Banner Image by Brent Reed


Sonoma West Times & News
July 17, 2019,

“Where have all the flowers gone? Saving Sebastopol meadowfoam”
By Laura Hagar Rush


Conservation Science Program

Understanding & Protecting the Laguna Watershed

The Conservation Science program focuses on understanding the basic ecosystem functions and associated cycles and natural fluctuations. Ongoing research projects focus on the physical, chemical and biological parameters that define the Laguna watershed’s aquatic and terrestrial ecosystems. We aim to provide the needed biological information to guide local conservation planning to maximize the protection of habitats of high ecological value throughout the Laguna watershed.

The Watershed Concept

A watershed is the area of land that catches precipitation and drains or seeps into a marsh, stream, river, lake, ocean or groundwater. The Laguna watershed extends for about 254-square-miles. What happens in the upper watershed region (e.g. Sonoma Mountain) is linked with the lower watershed region (e.g. Laguna floodplain). For this reason, we consider the entire Laguna watershed when we examine its dynamics and draw science-based conclusions on how to best restore, manage and conserve this important region. Our scientific investigations so inform our restoration, education and stewardship programs and address the interface of the natural and human systems of the entire watershed region.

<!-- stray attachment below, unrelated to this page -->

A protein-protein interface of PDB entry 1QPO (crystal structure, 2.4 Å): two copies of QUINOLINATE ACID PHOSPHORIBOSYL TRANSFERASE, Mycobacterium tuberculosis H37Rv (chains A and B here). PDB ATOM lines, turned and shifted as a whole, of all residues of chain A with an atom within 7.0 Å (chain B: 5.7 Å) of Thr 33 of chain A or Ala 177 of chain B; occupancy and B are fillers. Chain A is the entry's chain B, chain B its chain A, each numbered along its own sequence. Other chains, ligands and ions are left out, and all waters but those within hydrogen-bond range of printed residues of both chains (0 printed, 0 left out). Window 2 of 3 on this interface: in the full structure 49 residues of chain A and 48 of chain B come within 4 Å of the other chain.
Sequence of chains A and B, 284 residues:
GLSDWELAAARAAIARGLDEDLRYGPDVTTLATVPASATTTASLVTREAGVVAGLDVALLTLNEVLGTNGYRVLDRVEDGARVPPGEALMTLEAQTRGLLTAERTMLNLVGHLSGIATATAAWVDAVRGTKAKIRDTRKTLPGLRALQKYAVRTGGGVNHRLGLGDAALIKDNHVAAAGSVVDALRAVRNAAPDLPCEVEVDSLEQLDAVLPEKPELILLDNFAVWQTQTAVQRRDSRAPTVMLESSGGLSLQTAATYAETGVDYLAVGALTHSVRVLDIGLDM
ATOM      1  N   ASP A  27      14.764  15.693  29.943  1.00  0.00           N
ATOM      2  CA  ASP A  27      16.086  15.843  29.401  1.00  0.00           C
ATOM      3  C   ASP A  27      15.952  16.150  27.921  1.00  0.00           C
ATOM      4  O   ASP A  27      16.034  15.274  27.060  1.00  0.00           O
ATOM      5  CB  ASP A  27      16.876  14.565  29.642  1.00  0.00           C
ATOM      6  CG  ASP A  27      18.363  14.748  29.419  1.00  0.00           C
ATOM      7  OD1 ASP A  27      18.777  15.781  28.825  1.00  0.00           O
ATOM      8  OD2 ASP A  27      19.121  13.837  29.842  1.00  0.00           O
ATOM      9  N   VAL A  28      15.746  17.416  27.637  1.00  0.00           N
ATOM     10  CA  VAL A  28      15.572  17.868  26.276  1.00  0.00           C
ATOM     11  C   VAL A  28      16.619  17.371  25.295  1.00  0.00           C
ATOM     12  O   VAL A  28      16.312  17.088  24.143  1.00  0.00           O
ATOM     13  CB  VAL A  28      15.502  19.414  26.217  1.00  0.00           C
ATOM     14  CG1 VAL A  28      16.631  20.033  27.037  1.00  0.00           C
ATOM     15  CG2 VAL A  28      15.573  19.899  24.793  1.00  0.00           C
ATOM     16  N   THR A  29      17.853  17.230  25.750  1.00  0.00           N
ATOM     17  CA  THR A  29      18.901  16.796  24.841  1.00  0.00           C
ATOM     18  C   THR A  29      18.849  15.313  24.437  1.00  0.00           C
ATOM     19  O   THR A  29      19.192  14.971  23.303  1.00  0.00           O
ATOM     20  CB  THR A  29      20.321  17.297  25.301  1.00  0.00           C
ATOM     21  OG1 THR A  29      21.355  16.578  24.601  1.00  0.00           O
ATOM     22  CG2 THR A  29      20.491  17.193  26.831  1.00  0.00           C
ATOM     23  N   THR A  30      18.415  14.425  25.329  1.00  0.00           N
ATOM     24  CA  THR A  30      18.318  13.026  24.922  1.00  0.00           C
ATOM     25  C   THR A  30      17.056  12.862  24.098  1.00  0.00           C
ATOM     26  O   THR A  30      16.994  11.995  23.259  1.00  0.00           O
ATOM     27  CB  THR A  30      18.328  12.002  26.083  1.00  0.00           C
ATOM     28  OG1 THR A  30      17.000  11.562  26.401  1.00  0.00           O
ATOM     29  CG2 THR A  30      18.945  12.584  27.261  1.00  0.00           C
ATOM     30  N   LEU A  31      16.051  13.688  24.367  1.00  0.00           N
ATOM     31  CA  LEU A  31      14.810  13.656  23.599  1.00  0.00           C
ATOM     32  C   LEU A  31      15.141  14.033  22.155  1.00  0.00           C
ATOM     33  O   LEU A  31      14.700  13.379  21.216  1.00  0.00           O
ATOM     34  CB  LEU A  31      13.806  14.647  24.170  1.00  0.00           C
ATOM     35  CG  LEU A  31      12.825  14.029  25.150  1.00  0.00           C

Investigating the Laguna

Research of Laguna watershed ecosystems is conducted both by Foundation staff scientists and through partnerships with universities, colleges and local agencies. Our ‘place based’ approach allows us to bring together experts from many different backgrounds to collaborate in a multi-disciplinary program to gain a better understanding of the ecosystem processes and restoration and conservation challenges of the Laguna watershed.

In the context of long-term land stewardship we study the effectiveness of restoration projects over time, and initiate studies evaluating effective management strategies aimed at the long-term preservation of Laguna ecosystems, and the capacity of natural systems to sustain long-term human contact. Through current and long-term physical and biological data collection in the watershed we will be able to base our restoration & stewardship programs and our role in informing public policy on the most current scientific knowledge.

Information Dissemination

Our Laguna Knowledgebase  serves to gather and store available historic and contemporary data on the Laguna watershed. Our "Adopt a Vernal Pool Program" trains citizen science volunteers to help gather the baseline data necessary to adequately assess the natural state of three endangered plant species. We also collaborate with the San Francisco Data Commons an effort dedicated to making environmental information more accessible and useful for conservation of our region's natural resources.

[ top ]